Dr. Fox: Social media negatively impacts teenagers. True.
Dr. Bendheim: True, check. You know, all these classic studies that when, you know, social media or television wasn’t introduced in a place like Fiji, the famous Fiji study, that once they introduced, the eating disorder rates, like, shot up through the sky. Interestingly, I was just listening to a podcast where they were talking about a Harris Poll study. Anyways, it’s very fascinating because one of the things they were talking about is that teenagers who have healthy relationships in person tend to have healthier relationships with social media, and the contrast also being true. But that notwithstanding, I think that people take in social media standards in a really negative way. So I think it’s totally impacting middle school kids.
Clothing actually might be a huge contributor to eating disorder development in younger kids. Because clothing is made today with the expectation that people’s bodies are X, Y, and Z, particularly amongst middle schoolers and teenagers. You know, teenagers like to think they’re very unique. But here’s the thing, if I walk into a high school, I notice right away that all the teenagers, for the most part, are dressed the same. They’re all wearing the same whatever the item of clothing is that’s trendy, that’s what they’re wearing. But it’s not actually necessarily fitting everybody the best way that it could.
But because we’re forcing kids, or kids feel forced, to wear certain “cool dress code,” as a result of that, I think it actually increases eating disorders because everybody’s trying to fit into one size. And so we know also that kids who actually feel like they can’t fit into a certain size of clothing, and then they start dieting, and they start restricting, more often than not, that then leads to binge episodes because they’re so hungry and starving. So then they actually ended bingeing on whatever they haven’t allowed themselves. And it just starts them off on, at the best-case scenario, a lifetime of yo-yo dieting, and the worst-case scenario, setting them up for an eating disorder. So you know, those I think are really complicated pieces.
I also think we’re seeing an increase in eating disorders amongst mothers and people heading into their 30s and 40s who have had kids. And the expectation that…you know, it used to be I think that moms were okay looking like they had had a lot of kids. Not a bad sense, just like their bodies weren’t like they were when they were 20. And I think in today’s day and age, there’s a lot of pressure put on women to create themselves into the way that they were pre-having kids when they’re done having kids. I think there’s a lot of pressure.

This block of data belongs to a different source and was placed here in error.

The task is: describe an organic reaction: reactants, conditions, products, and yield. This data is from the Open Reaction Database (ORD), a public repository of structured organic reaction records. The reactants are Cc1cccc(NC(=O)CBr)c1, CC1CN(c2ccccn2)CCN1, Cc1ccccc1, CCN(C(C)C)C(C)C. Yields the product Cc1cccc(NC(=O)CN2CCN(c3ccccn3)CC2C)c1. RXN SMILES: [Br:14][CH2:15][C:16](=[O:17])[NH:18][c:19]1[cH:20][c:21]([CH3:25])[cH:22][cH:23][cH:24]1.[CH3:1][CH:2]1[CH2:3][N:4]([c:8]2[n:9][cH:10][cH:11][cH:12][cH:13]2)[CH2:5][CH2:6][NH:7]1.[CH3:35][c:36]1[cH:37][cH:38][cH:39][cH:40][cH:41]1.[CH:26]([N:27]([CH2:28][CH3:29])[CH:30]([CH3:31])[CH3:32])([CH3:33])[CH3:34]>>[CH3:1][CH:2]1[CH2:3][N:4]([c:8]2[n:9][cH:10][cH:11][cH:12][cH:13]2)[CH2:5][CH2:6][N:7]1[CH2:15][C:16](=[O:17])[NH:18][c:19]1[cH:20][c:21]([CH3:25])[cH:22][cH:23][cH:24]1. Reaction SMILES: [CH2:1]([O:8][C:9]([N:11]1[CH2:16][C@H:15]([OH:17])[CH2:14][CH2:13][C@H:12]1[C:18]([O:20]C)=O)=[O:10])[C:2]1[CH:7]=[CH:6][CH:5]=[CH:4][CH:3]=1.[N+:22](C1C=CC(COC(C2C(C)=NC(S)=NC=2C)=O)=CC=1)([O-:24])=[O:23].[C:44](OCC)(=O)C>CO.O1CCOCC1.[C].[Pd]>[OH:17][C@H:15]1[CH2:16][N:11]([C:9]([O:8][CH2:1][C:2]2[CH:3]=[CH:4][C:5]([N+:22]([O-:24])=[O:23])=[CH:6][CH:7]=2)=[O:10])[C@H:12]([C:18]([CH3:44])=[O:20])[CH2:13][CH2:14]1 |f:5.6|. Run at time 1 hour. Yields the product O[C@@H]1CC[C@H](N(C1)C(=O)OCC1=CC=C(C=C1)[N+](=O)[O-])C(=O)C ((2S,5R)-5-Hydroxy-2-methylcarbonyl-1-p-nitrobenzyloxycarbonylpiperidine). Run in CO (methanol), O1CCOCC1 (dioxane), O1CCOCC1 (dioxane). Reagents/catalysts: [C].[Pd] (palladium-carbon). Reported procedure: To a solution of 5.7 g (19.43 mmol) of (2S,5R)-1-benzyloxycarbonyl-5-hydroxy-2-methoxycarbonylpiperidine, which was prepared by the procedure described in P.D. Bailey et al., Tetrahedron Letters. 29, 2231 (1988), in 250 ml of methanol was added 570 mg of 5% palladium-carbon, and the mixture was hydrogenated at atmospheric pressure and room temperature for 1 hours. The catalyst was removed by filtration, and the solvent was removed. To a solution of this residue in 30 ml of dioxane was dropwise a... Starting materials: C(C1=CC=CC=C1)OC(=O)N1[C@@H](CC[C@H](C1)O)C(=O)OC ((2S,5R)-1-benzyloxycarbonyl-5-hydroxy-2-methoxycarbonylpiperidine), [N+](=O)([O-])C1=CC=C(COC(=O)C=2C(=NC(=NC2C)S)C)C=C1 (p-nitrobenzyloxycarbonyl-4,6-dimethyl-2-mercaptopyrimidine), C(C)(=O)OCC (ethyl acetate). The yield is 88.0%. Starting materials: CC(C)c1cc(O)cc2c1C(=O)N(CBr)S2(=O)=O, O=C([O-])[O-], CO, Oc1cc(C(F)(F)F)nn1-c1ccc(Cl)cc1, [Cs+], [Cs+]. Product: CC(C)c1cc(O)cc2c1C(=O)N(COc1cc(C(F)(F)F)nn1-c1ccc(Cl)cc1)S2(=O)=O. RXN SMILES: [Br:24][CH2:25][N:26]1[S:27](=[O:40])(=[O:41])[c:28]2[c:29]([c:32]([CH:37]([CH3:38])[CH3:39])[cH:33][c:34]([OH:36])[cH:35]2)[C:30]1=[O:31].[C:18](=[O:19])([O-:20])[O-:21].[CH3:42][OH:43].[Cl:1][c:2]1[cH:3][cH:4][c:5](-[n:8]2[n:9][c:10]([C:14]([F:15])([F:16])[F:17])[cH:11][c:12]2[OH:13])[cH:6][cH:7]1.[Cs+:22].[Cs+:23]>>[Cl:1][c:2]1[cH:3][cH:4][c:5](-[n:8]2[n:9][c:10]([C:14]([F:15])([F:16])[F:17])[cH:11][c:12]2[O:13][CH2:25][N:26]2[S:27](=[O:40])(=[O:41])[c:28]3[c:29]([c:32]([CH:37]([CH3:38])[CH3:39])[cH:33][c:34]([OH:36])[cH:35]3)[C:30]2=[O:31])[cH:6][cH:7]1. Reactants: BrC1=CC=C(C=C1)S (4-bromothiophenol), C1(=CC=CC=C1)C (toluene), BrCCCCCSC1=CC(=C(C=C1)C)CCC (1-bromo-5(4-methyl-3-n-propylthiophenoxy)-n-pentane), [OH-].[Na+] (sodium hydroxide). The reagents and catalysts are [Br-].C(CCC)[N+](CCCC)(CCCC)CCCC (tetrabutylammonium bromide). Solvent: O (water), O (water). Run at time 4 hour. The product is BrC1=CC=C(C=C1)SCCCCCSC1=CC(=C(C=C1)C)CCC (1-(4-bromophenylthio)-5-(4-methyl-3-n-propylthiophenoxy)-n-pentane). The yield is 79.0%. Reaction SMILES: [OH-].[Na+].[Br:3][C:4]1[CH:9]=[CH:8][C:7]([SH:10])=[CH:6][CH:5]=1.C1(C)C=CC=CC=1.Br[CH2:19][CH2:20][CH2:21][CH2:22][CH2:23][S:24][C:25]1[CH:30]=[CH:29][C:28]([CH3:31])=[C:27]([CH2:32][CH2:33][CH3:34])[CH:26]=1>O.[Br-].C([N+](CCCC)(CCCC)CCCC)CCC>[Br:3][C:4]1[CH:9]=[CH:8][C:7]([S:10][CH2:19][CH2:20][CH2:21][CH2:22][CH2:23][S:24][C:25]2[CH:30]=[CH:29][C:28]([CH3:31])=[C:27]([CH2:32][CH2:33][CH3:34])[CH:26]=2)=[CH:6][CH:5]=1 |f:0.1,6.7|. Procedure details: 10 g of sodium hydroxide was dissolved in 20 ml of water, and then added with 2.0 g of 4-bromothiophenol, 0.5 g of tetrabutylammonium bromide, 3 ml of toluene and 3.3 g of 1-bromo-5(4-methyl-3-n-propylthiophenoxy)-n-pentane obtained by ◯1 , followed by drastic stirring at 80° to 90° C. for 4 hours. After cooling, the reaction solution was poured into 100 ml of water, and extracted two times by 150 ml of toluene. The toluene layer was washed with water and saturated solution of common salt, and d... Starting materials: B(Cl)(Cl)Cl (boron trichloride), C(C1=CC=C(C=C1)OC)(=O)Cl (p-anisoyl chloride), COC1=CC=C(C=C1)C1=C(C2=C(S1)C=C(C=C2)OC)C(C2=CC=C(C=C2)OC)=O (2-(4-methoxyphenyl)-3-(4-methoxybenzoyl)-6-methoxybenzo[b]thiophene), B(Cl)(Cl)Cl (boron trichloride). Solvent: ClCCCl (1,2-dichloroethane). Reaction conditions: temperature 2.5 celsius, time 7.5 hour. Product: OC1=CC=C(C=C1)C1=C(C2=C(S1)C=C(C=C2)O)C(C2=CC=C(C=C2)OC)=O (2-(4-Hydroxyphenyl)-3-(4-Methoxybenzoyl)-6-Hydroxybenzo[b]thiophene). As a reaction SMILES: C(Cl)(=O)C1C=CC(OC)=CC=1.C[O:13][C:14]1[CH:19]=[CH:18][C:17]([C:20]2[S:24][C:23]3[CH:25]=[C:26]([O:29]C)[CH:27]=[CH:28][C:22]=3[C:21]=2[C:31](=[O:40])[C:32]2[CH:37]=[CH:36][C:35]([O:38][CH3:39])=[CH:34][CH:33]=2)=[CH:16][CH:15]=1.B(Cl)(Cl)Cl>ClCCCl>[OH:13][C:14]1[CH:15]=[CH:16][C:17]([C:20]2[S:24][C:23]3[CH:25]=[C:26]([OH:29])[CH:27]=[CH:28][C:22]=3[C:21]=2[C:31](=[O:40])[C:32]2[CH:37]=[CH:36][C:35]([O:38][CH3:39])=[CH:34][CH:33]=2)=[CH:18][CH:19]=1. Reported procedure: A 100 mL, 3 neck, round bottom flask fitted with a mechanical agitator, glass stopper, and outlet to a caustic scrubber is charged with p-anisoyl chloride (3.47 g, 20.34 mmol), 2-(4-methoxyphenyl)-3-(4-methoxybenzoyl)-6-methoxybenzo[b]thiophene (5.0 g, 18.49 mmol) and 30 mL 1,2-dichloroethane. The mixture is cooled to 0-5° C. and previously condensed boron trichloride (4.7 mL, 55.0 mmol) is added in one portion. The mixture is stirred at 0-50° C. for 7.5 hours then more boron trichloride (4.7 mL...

Dr. Fox: Yeah. And I think that you brought up a lot of really interesting points and important points. And since this particular podcast is geared towards women’s health, I wanted to ask you, in terms of risk factors, I was gonna just say, you know, what are the risk factors? But one of the things I was always curious about is why do you think these are so much more common in women than in men? Is it purely environmental that there’s different social pressures on women than men? Or is it something biologic, perhaps, or just because this has sort of been modeling from mothers to daughters for generations? Like, what’s your thoughts on that?
Dr. Bendheim: I think science and research would probably show all of the above. We know there’s a biological component. We know that people who have eating disorders when they restrict, the pleasure principle in their brains light up. So we know there’s a biological component and that should not be, you know, minimized on any level. But we also know there’s a huge environmental component, we know that modeling is high. And I think that the reality is, for the last hundred years, the dieting model has been strong, and prevalent, and it’s out there and people are talking about it. Goes all the way back even to the way in which religion talks about anorexia. Like, holy anorexia, you saw it typically only amongst nuns, which is fascinating, you know. Even back then it was only women, you know, the first anorexia cases are all women. So it’s not to say that it’s only women, but I do think that it’s prevalently more women.
And I think it somewhat has to do with the fact that women, for good and for bad, are more preoccupied with their bodies than men, probably. I would hazard a guess that just like in a healthy way, and I think it causes some unhealthiness also, okay. Like, we’re nervous when we’re trying to get pregnant, we’re nervous when we’re not pregnant. You know, like, there’s all this, we’re highly monitoring our bodies for different changes. If we were trying to get pregnant. If someone’s not trying to get pregnant. Even as young…you talk to young girls, how old were they when they got their period? And people encouraging women to track their periods, or track how they’re feeling about premenstrual symptoms. I think we are attending to bodies in a much more intense way than men are.